The vocal debate around traditional public schools versus public charter schools has been portrayed as a war raging in communities across the country: neighbors pitted against neighbors, students blindly taught to hate their peers, and teachers turning their backs on fellow educators. We are led to believe the differences are too profound, too aggravating…divisive beyond repair.
Having had the privilege of serving as an educator on both sides of the debate, I can tell you, we are focused on the wrong conversation.
The question of how to best publicly educate our children doesn’t need to be “either” “or”. It needs to be “both” ”and.” The bigger conversation needs to move away from contention and toward collaboration. The root causes for much of the conflict over public charters and traditional public schools are many and complex; however, there is no reason that the current level of animosity needs to continue.
Learning from Mothers and Sisters
A few months ago I was at a board meeting about a local district authorizing a Rocketship charter to serve over 400 soon-to-be Rocketeers and families. I spotted a mother of a former student from my traditional public school days. We quickly caught up and then, as I turned to find a seat, I saw another familiar face and went over to say hello. It was the mother of a Rocketship student. These two moms — on opposite sides of the room — are sisters.
One was a parent leader at her district school and could talk for hours about how district schools had served her and her family well. The other was an active parent in the Rocketship community who could talk for hours about why Rocketship was the best choice for her daughter.
After the meeting, I asked them if they ever had any arguments or tension about being on different sides. They both looked at me and immediately shook their heads. They told me there was never any conflict because they both knew they sought the best opportunities for their kids. Both their kids would come home and do homework at the same kitchen table every night. They work with each other, help each other, and learn from each other.
Families build communities. We should be able to sit at the same table and help each other — learn from each other — so we can all achieve extraordinary results.
An Inspiring Eleven-Year-Old
A month later, I attended another similar meeting. There, a Rocketeer named Luna
served as a powerful reminder of what communities can accomplish together.
At just eleven years old, she stood confidently in front of a room full of people — district leaders, elected officials, educators, and families — some who enthusiastically shared her opinion and others who fervently did not. She stood tall and spoke eloquently about her belief in the need for high quality public school options for her community. When she began to speak, the room grew silent. Everyone, on her “side” or not, was engaged in what this courageous young lady had to say. Luna’s bravery and leadership that night inspired me to also speak and now write this story for you to read.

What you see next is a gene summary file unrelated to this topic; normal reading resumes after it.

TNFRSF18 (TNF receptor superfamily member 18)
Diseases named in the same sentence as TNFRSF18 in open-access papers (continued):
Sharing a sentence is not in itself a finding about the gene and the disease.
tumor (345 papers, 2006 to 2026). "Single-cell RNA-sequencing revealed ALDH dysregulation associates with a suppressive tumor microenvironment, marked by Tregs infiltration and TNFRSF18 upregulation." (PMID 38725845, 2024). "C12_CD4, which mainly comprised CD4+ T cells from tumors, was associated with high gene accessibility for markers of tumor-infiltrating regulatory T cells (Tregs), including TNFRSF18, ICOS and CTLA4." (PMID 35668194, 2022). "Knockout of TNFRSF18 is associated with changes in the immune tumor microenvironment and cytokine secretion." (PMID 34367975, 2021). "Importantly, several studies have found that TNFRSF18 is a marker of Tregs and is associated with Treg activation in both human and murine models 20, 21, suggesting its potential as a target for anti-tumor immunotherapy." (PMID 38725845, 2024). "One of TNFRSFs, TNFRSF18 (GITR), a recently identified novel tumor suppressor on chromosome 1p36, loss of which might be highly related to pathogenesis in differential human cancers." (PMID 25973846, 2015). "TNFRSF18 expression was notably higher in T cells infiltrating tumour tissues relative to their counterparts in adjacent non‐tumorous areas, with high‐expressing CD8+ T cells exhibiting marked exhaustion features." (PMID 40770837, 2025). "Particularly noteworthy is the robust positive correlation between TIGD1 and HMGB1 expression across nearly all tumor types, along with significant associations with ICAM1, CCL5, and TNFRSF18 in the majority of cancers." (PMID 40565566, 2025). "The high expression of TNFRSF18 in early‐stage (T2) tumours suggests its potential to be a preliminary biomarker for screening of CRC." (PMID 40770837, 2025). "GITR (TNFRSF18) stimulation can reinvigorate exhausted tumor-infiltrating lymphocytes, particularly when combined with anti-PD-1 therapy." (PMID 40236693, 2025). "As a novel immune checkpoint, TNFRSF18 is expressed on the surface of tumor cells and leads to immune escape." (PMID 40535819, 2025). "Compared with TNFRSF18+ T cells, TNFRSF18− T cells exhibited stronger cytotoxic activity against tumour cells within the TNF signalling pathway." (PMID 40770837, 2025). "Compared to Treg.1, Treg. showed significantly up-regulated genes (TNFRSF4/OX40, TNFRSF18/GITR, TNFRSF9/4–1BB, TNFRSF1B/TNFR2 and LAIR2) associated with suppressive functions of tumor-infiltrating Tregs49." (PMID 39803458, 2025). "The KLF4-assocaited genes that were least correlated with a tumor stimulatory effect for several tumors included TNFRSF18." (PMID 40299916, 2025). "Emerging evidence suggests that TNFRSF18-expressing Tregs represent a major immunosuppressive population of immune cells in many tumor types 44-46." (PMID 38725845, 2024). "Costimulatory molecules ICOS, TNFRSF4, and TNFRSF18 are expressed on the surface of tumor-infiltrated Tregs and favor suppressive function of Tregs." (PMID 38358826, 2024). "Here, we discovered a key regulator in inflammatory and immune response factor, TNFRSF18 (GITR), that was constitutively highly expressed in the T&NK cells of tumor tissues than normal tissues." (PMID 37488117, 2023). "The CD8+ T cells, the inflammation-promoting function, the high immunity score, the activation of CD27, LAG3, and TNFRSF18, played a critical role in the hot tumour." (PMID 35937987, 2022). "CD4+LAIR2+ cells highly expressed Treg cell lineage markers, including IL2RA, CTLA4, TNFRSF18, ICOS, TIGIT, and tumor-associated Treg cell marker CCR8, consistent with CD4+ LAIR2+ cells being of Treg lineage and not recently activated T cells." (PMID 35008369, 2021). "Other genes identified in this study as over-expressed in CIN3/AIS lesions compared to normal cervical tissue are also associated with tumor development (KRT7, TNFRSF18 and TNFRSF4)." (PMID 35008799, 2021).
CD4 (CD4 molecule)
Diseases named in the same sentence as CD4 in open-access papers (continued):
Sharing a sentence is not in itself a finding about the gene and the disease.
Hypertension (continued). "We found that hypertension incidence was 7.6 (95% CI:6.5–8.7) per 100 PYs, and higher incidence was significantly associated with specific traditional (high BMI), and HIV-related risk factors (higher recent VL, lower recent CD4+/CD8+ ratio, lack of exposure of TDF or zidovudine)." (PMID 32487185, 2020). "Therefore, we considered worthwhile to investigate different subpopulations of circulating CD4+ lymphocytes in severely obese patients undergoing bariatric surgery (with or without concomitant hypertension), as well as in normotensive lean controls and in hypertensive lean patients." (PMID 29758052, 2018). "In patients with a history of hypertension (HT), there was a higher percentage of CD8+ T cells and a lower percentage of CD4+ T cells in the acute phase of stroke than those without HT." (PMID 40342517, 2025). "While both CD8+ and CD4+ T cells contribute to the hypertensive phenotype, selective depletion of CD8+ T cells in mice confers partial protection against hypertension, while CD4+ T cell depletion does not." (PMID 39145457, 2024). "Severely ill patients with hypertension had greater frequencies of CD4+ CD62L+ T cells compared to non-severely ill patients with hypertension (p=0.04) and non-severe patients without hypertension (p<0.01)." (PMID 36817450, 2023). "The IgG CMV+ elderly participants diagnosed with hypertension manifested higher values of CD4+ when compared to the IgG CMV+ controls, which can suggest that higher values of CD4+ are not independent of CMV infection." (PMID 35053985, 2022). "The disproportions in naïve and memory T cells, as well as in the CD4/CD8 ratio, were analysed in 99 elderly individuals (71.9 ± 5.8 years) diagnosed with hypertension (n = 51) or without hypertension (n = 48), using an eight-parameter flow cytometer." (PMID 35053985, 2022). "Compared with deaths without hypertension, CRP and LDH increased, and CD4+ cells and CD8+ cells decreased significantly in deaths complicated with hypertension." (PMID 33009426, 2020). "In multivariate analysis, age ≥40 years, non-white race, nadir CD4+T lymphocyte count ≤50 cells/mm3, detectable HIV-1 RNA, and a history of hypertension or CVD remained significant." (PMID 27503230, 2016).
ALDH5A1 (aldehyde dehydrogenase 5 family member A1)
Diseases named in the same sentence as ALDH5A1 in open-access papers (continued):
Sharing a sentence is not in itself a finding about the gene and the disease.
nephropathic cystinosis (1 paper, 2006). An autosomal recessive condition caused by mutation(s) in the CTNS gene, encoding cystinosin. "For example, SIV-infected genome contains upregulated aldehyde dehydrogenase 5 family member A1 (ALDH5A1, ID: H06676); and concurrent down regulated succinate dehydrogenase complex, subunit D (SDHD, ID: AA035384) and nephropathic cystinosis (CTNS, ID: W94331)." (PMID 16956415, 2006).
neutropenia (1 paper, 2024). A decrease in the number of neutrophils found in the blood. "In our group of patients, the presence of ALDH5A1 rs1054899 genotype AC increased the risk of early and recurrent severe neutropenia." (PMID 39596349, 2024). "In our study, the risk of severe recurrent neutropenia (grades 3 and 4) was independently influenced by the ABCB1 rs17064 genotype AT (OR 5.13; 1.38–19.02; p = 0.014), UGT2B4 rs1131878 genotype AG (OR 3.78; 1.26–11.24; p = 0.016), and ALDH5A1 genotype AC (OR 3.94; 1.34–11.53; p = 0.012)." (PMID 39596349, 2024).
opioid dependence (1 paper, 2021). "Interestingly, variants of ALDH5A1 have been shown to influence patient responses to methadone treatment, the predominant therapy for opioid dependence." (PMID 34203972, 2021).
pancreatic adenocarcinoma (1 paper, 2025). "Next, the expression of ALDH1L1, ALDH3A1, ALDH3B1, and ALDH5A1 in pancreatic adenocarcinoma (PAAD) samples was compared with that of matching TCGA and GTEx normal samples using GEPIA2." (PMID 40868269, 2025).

As a former student of mine, I wish I could take credit for Luna, but I can’t. She was the product of our entire community.
Luna was prepared at our Rocketship school to take on a leadership role by her third grade teacher, Ms. Thomson, who always pushed her students to find evidence to support their thinking and hold each other to high expectations using classroom discussion strategies she had developed and refined as a public charter school teacher. Her fifth grade teacher, Mr. Spencer, encouraged her to think outside the box with project-based learning and differentiation approaches that he acquired through his years of training at a district school. Her family, classmates, neighbors and school community have always expected nothing but the best from and for Luna.
Students like Luna happen when a community works together with the same common goal: our students attaining an excellent education.
Community Collaboration for the Future
My firm belief in the power of collaboration – uniting ideas, goals, hopes and dreams – motivates me as a founding team member for Rocketship Alum Rock. I can’t wait to work with students who have educational foundations at district schools, life-long Rocketeers, parents who have experiences in both the district and charter worlds, and the Jackson community as a whole.
I truly believe that as a community we can blast beyond the “us vs. them” and the “public district vs. public charter” divisions. Like the two sisters, we can find ways to work together, help each other, and learn from one another. Only then will we be able to collectively produce scores of students like Luna: the future leaders our communities want, need, and deserve.
Currently a fourth grade teacher at Rocketship Mateo Sheedy, Juan will be a founding assistant principal at Rocketship Alum Rock (also know as Jackson) next year.
Juan grew up in Oxnard, California where he saw too many of his fellow classmates afflicted by the unjust destiny of demographics and low expectations. He was determined to spend his time at Stanford and beyond working to ensure that the potential he saw in his community and those like it would be nurtured and ignited. After graduation, Juan joined Teach for America and began teaching at Washington Elementary in San Jose, and in 2011, he joined Rocketship Mateo Sheedy as a 4th grade teacher. Each day, Juan is humbled by his students’ commitment to learn, to take on new challenges and to make themselves, their families and their community proud. Juan currently lives in San Jose where his twin loves of teaching and learning are only eclipsed by his infatuation with futbol, Oxnard and Valentina hot sauce.